Among the situations that affect her characters are: enforced arranged marriage, broken home, interracial affair, domestic violence, child abuse, homosexuality, abortion, miscarriage, black magic, repressive Muslim culture, talaq talaq talaq, dark skin, young woman unilaterally discarded by husband to eternal shame of family, bloodstained sheet examined by in-laws the night after the wedding....and the book ends with a predictable burst of Hindu-Muslim violence.
The characters are equally melodramatic, even the supporting ones. The protagonist, Layla, bleeds for weeks with a miscarriage, and no one considers taking her to a doctor. Instead they take her to a blind alim. Later, when the couple is having sexual problems, they go to yet another alim, who just happens to have a child with a brain tumour. The one nice aunt is dying of cancer. The uncle had raped a servant girl. Layla's husband Sameer had been badly injured in a motorcycle accident years ago, and his vindictive mother had refused to take him to hospital so he has one leg forever shorter than the other. Layla's favourite cousin was cast out by her husband and is hugely pregnant to boot. Her father's second wife is also pregnant.
As a picture of Hyderabad, the book is just as strange. (yes, despite the title almost all the book is set in Hyderabad). The women are mostly locked inside and swathed head to toe and even though she wanders the streets with her husband on a motorcycle, the only time Layla sees any other women is when she goes to an All-American pizza parlor, where, gasp, the women are smoking, drinking Coke, and wearing jeans.
The 'twist' in the story is obvious from about page 50, but Layla, whose school years have been divided between Indian and American schools, refuses to see it until it is explicitly pointed out to her, in so many words.
There are occasional clever lines -- "[for my parents] birth and death occurred in India, but not life". The writing is marred largely by the bursts of transliteration, which is done very awkwardly. 'bevi' for 'bibi' (wife)? 'chalu' for 'chalo' (let's go)? The faithful servant is called 'my nanny'. Women wear chadors, an unfamiliar term in Hyderabad, instead of burqas. Worst of all, the servants are made to speak a painful pidgin:
Nafiza: "You no married and already you sick of you husband? What happen, child? [..]I no stop you. I see you happy. Happy with him. He has pretty-pretty face, you tell me you-self. You ask me if he face more pretty than you, that maybe he no love you for this". (p47)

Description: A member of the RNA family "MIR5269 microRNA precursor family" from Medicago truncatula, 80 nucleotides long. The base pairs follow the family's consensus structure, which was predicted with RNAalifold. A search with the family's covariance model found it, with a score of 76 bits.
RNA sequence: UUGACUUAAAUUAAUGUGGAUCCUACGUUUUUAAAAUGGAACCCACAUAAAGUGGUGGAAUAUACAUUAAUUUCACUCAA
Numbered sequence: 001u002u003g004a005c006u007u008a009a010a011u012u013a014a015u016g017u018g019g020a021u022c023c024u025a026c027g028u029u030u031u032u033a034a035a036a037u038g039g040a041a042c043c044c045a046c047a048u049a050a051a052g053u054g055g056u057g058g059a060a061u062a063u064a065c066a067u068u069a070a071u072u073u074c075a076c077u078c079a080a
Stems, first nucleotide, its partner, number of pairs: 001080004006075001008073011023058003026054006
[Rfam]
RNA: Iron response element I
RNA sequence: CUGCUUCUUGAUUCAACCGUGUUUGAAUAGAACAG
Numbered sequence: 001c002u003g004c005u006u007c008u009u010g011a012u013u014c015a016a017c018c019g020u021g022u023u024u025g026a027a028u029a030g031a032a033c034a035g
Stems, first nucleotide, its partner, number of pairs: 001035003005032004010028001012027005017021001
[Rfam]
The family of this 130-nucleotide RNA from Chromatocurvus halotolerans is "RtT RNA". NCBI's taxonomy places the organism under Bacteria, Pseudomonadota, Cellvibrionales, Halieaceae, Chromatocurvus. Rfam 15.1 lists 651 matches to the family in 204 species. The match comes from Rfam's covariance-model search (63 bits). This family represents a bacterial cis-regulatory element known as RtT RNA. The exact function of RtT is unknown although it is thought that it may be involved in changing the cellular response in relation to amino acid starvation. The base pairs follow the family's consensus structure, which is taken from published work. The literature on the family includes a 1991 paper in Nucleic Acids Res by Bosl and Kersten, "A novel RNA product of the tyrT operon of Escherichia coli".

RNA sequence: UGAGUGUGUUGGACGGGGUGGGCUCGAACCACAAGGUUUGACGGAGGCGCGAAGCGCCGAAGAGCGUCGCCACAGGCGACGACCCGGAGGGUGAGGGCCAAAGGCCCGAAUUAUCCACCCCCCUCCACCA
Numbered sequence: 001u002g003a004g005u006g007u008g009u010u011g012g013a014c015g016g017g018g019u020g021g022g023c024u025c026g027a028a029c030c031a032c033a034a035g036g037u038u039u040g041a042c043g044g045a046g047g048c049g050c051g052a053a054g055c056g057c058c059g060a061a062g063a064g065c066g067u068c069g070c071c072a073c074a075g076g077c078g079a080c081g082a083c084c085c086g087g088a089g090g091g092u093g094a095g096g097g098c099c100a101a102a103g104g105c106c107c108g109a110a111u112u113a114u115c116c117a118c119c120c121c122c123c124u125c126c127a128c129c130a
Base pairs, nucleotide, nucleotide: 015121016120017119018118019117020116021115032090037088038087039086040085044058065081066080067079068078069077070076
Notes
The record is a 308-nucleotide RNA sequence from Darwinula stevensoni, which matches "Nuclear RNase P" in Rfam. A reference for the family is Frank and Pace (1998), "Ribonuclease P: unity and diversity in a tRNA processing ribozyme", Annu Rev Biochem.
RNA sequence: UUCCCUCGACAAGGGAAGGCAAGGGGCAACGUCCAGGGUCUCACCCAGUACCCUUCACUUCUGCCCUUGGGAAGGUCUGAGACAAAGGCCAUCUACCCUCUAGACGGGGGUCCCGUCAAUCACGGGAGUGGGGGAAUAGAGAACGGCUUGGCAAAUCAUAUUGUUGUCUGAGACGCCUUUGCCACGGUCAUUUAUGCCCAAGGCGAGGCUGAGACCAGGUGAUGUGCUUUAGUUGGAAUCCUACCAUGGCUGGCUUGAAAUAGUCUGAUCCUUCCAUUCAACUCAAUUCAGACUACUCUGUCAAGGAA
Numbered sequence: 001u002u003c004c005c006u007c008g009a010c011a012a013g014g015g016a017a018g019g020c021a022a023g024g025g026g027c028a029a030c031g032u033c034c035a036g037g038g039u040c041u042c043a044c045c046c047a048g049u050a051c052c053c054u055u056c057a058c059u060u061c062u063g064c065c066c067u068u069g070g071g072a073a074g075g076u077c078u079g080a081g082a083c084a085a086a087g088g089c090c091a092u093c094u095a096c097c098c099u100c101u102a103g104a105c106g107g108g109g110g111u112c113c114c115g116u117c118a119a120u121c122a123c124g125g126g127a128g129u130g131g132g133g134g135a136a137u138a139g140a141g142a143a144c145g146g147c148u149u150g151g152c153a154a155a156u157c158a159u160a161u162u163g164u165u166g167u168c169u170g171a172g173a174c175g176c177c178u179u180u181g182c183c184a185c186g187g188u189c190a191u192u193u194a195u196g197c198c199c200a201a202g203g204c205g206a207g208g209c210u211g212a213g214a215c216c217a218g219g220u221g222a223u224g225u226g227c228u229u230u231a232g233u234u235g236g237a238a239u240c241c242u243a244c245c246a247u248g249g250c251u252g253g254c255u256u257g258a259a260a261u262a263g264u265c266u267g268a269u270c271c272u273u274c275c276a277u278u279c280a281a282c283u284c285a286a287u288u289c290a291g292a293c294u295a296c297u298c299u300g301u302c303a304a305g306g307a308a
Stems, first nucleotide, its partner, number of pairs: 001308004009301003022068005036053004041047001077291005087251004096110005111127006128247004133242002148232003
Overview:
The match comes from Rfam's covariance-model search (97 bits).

Raga-be: "You no safe at this hour. Time heavy with djinns and things that no sleep no more. Demon you dream of no real demon so even he no match for this." (p77)
In interviews, Samina Ali has said that much of the story is autobiographical, in which case it may seem unfair to criticize it as being excessively theatrical. But the writing, too, is designed to bring the drama to the forefront, staged as it is around a series of incidents. One such incident is when the girl's father kills the sacrificial goat for the wedding (which has been tied to a tree, bleating for days, in loaded analogy), and then, still stained with its blood, sits down to eat joyfully of its meat while the women cower indoors.
There is plot potential in the contrast between Sameer's dreams of freedom in America and Layla's dreams of belonging in Hyderabad. As a lesser plot, their unconsummated marriage could also have been interesting. The tortured Sameer could easily have been a caricature, but instead the author has drawn him with sympathy and dignity. I wish there had been more to like in the book, but it was rather like a wedding feast that went on and on until I was longing for some dal-roti.
Book Description: In the heat and clamor of the ancient city of Hyderabad, Layla and her mother, their faces veiled behind chadors, rush through the city's narrow alleys. It is two days before Layla's marriage to a man she hardly knows, and the family is in crisis. Layla has begun to defy the union the family has so carefully arranged for her. (book blurb).
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